THURSDAY, March 31 (HealthDay News) -- From sports practices to music lessons to community service, American kids always seem to have plenty to keep them busy. But whether they're actually too busy -- reaching a tipping point detrimental to their mental and physical health -- remains a topic of debate.
The subject of overscheduled children has been on scientists' radar for at least a decade, said Andrea Mata, a doctoral student at Kent State University whose recent study on highly involved children was scheduled for presentation Thursday at a symposium in Montreal run by the Society for Research in Child Development.
"I think it's a hot topic right now," Mata said. "There's definitely a mix of viewpoints. So I think a lot more research is needed to find out what's going on."
The SRCD symposium will examine which children and adolescents become overscheduled, what happens at high levels of extracurricular involvement, and how factors such as school grades and aggression levels are affected.
Between 70 percent and 83 percent of American children and teens claim to take part in at least one extracurricular pursuit, spending an average of five to nine hours per week in structured activities, according to the SRCD. Only 5 percent to 7 percent, however, devote more than 20 hours per week to these activities.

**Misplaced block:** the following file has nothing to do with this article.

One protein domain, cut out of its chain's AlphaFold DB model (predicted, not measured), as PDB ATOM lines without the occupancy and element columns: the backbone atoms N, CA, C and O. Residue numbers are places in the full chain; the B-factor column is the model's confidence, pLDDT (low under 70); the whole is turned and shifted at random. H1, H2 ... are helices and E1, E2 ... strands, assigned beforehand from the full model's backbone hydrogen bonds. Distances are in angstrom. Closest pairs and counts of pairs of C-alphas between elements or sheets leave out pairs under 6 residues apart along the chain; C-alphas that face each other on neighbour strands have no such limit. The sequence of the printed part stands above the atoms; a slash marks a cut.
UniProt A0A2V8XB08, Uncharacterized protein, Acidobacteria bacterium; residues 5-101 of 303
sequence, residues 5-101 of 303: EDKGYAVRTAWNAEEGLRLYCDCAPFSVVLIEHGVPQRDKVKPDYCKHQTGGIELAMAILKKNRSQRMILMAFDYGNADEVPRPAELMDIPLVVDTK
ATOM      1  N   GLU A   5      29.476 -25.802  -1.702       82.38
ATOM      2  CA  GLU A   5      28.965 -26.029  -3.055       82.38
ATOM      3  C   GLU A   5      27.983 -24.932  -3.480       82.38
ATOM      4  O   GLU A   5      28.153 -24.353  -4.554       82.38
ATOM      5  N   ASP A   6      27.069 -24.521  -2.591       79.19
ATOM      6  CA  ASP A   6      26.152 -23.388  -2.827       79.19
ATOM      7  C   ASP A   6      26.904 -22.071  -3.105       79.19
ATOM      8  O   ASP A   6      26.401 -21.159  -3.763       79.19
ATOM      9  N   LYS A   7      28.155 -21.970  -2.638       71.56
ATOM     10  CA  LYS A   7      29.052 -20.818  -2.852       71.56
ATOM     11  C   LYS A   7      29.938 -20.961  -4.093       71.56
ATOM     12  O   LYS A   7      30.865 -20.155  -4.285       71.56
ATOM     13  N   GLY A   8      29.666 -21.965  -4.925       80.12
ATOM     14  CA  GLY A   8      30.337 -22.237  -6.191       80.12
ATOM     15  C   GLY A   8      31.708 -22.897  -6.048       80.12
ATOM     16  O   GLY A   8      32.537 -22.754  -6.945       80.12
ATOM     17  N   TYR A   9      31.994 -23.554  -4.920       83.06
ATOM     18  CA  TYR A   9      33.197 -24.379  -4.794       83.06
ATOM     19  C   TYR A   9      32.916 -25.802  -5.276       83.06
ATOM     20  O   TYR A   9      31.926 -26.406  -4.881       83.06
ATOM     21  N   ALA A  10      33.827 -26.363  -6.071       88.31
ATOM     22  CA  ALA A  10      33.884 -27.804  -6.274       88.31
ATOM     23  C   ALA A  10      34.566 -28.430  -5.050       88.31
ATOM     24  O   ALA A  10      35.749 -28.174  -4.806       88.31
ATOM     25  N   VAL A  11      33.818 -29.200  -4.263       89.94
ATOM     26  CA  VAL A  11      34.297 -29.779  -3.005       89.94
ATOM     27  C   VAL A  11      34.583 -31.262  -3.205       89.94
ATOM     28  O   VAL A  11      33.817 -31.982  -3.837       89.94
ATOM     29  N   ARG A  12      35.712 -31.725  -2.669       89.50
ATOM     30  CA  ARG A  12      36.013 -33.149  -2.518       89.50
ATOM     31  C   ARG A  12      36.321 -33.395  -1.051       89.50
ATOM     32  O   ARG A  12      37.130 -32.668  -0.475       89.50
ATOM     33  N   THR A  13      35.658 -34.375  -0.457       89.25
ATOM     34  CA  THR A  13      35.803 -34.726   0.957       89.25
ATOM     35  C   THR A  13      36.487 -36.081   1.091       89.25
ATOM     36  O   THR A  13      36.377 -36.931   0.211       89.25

Jean Twenge, author of the book Generation Me and a professor of psychology at San Diego State University, said data gathered between the 1950s and the 1990s indicated overscheduling rose during that period and then leveled off.
"Are kids really overscheduled? It's not the average experience, but that doesn't mean it's not a problem," Twenge said. "Parents worry about keeping up, but it's certain types of parents who worry about it."
Twenge said the ever-mounting competition for admission to the nation's top colleges compels s
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